<div style="position: absolute; left: 0; top: 0;"><img style="z-index:7" src="http://radar.weather.gov/Warnings/Short/<?=$radar['id']?>_Warnings_0.gif"  border="0" alt="" /></div>
</div> <!-- radarmap -->

<h2>Details on IP Location:</h2>
<pre><?php var_dump($location); ?></pre>

<h2>Details on Radar Site Location:</h2>
<pre><?php var_dump($radar); ?></pre>
</body>
</html>

More Ways to Find the Location

There are plenty of other ways to get the lat/lon coordinates needed to find the nearest radar site. If you want to find it by ZIP code, the National Weather Service offers a zip code to lat/lon product as part of their National Data Forecast Database. Lat/lon coordinates can also be retrieved from a street address using Google’s Reverse Geocoding service.


9 Responses to “Locate the Nearest Radar Station and Display Radar Images”

  • Michael Dupuis

    Is the equation to find the closest station correct? I ask because I can’t seem to get it to return the closest stations to a specified location for me. It will return a close location, but not the closest one. For example, if I use the the location for Lewiston, ME (44.09°N 70.19°W) I get BOX as the nearest station, instead of GYX, which is what I’d expect (Boston is about 120 miles from this location, Gray is only 15 miles). GYX is actually listed as the second closest. I can’t figure out what could account for this. I notice similar problems with other locations (like San Francisco, which seems to return the LA station, not the one nearest to San Francisco).

     

  • Andrew

    Hi Michael, can you post the queries that you are running? I copied your locations into one of my weather sites, and I am getting the correct station back.

    Remember, you have to offset your location by ~3 degrees because that radar location database is for the top-left corner of the radar coverage, and you want the center.

     

  • Michael Dupuis

    Well I can’t do this in a query, because I’m using SQLite, so I’m doing this in code. The equation is sqrt((pow(69.1 * (lat – 44.09),2) + pow(75.1 * (-70.19 – long)*cos((lat/57.3)),2))) with the lat and long filled in for each row of course, and the values not offset. I saw your note about the offset of 3 degrees, and tried to do that, but I think I’m just misunderstanding how that should work, as doing that didn’t fix things either. Sorry if I’m missing something simple here (I clearly am). Thanks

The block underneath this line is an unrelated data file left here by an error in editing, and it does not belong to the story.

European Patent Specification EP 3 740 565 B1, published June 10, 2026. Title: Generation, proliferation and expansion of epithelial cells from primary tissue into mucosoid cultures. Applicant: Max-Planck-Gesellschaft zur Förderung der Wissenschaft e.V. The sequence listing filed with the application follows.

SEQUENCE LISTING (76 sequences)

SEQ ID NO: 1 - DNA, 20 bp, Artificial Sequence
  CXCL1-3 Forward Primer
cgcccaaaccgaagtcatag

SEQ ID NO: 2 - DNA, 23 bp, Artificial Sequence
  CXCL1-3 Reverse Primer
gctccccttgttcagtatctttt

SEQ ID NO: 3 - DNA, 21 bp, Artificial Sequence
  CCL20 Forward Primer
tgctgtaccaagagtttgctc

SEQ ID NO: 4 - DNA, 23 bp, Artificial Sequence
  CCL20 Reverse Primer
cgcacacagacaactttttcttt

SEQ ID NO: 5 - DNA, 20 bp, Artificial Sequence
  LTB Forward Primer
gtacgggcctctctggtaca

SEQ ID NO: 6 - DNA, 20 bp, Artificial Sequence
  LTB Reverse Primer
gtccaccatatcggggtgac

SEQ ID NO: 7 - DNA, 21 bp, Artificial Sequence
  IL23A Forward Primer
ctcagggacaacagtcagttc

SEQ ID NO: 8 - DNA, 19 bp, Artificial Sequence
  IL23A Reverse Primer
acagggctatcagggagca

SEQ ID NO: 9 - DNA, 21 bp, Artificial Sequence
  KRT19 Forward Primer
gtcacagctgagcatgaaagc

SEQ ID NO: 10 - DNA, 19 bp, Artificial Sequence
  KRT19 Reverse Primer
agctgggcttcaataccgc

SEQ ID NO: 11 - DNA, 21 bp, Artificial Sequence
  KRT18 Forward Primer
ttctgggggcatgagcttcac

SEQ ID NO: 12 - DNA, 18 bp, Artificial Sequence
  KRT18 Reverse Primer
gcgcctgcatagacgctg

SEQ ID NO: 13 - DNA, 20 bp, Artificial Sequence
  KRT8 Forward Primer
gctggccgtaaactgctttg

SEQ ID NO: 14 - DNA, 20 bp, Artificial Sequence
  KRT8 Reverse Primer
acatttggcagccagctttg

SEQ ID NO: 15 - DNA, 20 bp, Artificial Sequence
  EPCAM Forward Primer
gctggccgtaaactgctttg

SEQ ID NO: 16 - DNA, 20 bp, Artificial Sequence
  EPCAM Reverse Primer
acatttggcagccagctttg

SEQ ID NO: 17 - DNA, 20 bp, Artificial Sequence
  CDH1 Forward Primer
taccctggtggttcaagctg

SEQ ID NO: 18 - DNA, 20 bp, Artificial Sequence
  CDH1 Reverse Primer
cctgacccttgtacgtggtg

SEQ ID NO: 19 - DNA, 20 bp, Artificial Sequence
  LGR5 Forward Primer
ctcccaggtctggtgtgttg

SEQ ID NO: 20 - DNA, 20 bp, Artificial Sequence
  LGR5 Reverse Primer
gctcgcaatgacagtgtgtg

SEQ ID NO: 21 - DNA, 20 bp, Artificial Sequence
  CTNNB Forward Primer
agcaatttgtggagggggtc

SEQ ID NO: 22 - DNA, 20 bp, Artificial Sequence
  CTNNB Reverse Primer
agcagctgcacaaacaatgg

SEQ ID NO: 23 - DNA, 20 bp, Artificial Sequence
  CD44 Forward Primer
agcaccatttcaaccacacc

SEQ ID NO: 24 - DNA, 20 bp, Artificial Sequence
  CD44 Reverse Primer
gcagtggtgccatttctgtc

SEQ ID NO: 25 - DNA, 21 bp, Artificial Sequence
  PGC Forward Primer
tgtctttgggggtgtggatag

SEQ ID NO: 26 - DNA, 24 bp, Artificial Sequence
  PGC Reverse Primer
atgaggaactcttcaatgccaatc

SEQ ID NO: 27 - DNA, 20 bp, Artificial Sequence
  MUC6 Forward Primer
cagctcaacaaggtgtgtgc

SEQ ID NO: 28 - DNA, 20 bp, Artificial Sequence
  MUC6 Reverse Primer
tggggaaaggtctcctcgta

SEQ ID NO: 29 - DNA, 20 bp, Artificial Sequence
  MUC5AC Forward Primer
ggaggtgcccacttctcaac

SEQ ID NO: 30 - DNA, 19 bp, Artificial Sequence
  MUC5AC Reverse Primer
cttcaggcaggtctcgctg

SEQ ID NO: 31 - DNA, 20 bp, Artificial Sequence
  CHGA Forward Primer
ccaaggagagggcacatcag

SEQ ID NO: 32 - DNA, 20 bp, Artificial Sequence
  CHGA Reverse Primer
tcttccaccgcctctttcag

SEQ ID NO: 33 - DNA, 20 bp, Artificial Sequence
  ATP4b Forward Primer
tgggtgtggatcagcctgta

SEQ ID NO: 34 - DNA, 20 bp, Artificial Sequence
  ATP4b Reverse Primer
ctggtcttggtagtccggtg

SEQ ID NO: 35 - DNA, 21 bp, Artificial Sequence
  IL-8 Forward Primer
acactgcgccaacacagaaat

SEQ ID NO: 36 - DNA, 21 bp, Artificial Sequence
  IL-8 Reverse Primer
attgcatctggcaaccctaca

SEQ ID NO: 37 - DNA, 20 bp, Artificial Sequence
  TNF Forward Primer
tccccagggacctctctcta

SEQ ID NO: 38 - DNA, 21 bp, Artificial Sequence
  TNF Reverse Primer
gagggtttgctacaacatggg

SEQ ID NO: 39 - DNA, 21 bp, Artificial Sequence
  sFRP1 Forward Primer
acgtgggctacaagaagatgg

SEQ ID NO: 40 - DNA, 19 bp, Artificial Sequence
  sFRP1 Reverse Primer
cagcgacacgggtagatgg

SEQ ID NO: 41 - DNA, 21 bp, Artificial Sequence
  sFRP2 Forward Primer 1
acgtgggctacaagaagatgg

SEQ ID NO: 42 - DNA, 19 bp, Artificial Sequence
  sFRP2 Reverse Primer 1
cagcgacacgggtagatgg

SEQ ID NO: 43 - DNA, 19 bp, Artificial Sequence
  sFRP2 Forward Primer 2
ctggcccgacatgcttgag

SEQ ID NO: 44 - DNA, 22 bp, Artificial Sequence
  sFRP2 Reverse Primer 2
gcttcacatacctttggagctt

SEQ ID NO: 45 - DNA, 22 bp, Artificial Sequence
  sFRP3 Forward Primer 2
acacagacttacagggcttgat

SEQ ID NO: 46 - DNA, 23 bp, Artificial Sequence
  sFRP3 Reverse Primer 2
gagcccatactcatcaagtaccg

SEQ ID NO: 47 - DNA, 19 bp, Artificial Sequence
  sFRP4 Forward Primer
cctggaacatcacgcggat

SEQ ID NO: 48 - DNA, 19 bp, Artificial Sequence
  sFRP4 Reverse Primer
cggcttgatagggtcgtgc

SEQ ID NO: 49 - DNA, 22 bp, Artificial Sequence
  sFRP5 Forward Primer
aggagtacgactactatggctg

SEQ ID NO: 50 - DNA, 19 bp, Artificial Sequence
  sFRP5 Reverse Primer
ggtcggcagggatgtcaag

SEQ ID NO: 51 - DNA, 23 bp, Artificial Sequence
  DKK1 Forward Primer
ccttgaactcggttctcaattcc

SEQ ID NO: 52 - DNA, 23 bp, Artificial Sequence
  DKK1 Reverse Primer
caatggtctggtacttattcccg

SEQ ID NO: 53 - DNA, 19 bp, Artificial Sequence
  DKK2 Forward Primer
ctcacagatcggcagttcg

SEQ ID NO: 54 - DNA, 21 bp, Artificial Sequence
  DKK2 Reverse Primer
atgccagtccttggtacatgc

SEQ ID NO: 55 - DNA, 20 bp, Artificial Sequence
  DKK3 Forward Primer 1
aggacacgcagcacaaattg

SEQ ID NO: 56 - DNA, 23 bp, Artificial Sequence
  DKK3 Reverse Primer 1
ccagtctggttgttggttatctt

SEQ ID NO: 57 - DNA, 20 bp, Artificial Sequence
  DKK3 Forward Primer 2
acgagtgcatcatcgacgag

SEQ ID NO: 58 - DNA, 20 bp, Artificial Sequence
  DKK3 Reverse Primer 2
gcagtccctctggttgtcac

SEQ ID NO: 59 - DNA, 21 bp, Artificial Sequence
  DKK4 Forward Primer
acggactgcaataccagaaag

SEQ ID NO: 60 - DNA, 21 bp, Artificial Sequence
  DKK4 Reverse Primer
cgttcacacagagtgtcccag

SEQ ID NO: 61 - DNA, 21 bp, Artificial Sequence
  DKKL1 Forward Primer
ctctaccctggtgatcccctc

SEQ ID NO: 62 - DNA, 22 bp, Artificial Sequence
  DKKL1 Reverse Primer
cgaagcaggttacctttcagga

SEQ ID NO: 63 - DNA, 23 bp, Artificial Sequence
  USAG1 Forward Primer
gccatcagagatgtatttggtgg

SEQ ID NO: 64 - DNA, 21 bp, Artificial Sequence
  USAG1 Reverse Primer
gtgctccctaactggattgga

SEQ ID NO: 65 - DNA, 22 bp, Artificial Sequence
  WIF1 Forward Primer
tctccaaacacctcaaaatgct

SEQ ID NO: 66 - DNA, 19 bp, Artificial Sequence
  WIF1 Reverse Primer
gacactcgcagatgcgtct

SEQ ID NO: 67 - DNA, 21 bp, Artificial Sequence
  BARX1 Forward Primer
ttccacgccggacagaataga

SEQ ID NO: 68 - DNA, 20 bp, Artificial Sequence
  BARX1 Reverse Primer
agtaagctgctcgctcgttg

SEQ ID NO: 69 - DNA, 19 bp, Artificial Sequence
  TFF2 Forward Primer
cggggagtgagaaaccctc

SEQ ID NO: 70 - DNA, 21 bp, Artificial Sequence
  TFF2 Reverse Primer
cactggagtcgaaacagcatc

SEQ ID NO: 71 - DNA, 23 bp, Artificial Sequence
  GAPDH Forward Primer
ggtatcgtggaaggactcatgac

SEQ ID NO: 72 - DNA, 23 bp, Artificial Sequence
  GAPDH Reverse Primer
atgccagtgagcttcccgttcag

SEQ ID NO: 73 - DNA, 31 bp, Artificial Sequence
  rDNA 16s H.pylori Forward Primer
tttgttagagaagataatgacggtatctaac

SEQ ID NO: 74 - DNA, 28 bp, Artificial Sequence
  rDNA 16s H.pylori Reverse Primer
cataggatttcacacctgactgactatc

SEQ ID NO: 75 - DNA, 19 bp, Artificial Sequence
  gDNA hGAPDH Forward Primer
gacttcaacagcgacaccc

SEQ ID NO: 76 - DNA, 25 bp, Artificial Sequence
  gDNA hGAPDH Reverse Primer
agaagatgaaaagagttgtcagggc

• Andrew

    So you are adding 3 to the latitude and subtracting 3 from the longitude and it’s still not working?

    Can’t help you with the SQLite part, but I know you have to make the calculation in the query, because the distance is different for each query.

     

  • Michael Dupuis

    Ok, you know… I could have sworn I tried that, and did that correctly, but I must not of. Trying it again, it seems to be working fine. Thanks for clearing that up. I must have messed something up when I tried it before, sorry for the confusion, because if you do the add 3/subtract 3 it works correctly. One of those days I guess. :)

     

  • Jkirby

    Andy-

    This is very cool. I have adapted this to also build in a Java 2D application. Do you know how to get the “looping” radar to work?

     

  • mike

    any idea how to use PHP to stack everything into a single image? Mine just turns darker with each overlay addition.

     

  • Andrew

     

  • mike

    Andrew, have you tried or have any tips on marking a particular point on these images? I’m thinking along the lines of a generated overlay to mark a particular geo location. If I’m thinking correctly, the Lat calc should be consistent, but the Lon calc will differ depending on the Lat.

     

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About the Author

Andrew has been coding PHP applications since 2006, and has plenty of experience with PHP, MySQL, and Apache. He prefers Ubuntu Linux on his desktop and has plenty of experience at managing CentOS web servers. He is the owner of Wells IT Solutions LLC, and develops PHP applications full time for anyone that needs it as well as does desktop computer support locally in the local area. He spends most of his free time exploring new programming concepts and posting on The Webmaster Forums.